One of the first claims Pope (through the words of his fictional commentator) makes in the Aristarchus essay is that the epic poet, when searching for his hero, must describe 'a real subject ... not one whom he is to make, but one whom he may find, truly illustrious'.(4) This is one of the most prevalent jokes of The Dunciad in any version: Pope insists that he is merely describing the dunces and their surroundings accurately, that the grotesquerie is not the product of his fancy, but the result of ongoing political corruption and cultural debasement. Moreover, Pope demonstrates Cibber's aptitude for the role of hero using the primary idea of the Epicurean model of creation. Cibber's personal character 'is a lucky result...from the collision of these lively Qualities [i.e. 'Vanity, Impudence, and Debauchery'] against one another' (259). Later, when referring to Cibber's weakness for gambling, 'Aristarchus' asks 'who fitter than the Offspring of Chance, to assist in restoring the Empire of Night and Chaos?' (264). The 'Daughter of Chaos' chooses as her successor one whose character has been formed by the chaotic collision of appropriate characteristics. As in An Essay on Man, Pope uses the Epicurean model of creation for his own ends.(5)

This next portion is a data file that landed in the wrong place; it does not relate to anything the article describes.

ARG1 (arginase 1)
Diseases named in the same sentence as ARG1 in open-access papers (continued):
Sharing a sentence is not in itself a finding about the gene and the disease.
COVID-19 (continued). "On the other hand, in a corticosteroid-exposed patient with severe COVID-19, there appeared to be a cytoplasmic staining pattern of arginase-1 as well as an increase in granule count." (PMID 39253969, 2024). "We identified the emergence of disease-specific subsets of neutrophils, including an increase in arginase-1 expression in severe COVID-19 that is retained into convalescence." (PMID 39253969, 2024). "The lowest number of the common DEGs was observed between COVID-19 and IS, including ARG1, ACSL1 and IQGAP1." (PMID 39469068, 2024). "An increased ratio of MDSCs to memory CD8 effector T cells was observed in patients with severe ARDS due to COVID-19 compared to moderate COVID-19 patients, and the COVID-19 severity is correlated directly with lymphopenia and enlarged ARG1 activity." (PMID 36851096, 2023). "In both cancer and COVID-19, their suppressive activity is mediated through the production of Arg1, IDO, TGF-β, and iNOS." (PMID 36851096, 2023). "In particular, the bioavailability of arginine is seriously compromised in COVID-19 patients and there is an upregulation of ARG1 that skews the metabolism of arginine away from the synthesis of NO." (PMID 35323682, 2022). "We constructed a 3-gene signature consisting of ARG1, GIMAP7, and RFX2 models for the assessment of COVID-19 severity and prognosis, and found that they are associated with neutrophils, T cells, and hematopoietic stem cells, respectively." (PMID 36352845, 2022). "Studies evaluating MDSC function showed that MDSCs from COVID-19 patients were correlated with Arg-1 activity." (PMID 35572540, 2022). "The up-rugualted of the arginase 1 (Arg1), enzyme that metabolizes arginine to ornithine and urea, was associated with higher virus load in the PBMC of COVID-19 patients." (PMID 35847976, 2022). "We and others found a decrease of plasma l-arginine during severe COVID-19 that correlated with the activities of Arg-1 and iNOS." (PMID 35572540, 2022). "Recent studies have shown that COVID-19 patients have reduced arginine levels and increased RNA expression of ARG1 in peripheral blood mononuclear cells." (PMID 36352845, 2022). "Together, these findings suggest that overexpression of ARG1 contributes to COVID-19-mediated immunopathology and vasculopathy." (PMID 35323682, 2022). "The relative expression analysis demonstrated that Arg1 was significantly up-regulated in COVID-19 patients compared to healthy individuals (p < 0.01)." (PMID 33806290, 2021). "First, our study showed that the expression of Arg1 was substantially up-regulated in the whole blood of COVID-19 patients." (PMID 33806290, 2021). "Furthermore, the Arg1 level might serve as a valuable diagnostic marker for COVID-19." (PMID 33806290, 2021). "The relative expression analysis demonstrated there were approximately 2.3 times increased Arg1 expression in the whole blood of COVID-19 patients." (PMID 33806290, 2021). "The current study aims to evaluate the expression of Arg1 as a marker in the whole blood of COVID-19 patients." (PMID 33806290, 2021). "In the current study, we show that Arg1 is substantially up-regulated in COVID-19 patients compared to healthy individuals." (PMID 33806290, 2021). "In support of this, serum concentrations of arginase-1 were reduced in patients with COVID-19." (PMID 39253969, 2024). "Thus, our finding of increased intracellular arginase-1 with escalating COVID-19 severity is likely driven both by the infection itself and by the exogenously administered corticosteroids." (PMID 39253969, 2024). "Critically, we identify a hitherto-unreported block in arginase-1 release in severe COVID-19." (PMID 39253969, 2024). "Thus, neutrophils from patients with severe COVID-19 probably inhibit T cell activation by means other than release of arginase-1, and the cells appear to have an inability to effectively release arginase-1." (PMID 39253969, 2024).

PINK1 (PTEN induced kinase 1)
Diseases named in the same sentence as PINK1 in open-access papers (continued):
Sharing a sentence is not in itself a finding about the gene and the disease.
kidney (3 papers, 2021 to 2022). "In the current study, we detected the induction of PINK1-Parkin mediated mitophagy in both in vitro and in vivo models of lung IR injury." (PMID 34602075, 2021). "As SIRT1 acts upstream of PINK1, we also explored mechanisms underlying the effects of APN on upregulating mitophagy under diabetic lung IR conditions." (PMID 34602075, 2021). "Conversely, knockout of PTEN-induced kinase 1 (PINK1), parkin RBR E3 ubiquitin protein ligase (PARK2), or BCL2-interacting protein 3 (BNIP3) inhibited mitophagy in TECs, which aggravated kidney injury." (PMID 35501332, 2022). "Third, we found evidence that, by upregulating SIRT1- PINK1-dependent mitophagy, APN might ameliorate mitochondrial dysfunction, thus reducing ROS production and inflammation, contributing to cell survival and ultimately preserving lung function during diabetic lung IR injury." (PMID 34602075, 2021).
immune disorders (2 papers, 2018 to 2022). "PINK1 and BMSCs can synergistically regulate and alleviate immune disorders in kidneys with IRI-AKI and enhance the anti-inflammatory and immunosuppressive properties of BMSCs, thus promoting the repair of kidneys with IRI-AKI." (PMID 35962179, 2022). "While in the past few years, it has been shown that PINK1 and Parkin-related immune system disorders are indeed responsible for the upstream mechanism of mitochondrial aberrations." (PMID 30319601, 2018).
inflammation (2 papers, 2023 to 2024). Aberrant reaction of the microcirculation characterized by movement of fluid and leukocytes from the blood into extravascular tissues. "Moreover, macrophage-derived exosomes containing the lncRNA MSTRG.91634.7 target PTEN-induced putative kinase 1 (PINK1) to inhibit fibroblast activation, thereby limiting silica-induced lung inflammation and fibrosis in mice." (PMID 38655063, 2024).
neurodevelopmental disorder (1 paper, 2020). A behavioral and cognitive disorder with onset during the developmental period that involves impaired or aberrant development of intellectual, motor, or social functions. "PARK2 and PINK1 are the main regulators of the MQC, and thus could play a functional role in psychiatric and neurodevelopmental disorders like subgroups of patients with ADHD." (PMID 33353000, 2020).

Pope's frequent citations from A Letter from Colley Cibber to Mr. Pope (1742) in the 'Aristarchus' essay illustrate an important satirical technique used elsewhere in the prefatory material to The Dunciad, in Four Books. He takes the words of a man he associates with Dulness and all her attributes - chaos, immorality, and absence of literary talent - and puts them in their proper place: the critical apparatus of The Dunciad, in Four Books. Strategically taken out of context, Cibber's remonstrances to Pope become proofs of his pre-eminence in 'Vanity, Impudence, and Debauchery'. The climax of this re-appropriation of Cibber's words comes when Cibber's own prophecy about his life is made the conclusion of the Aristachus essay: 'MY DULNESS WlLL FIND SOMEBODY TO DO IT RIGHT'. The expressions of one who embodies dulness are taken up into the rational plan of Pope's work; what was the product of chaos becomes ordered.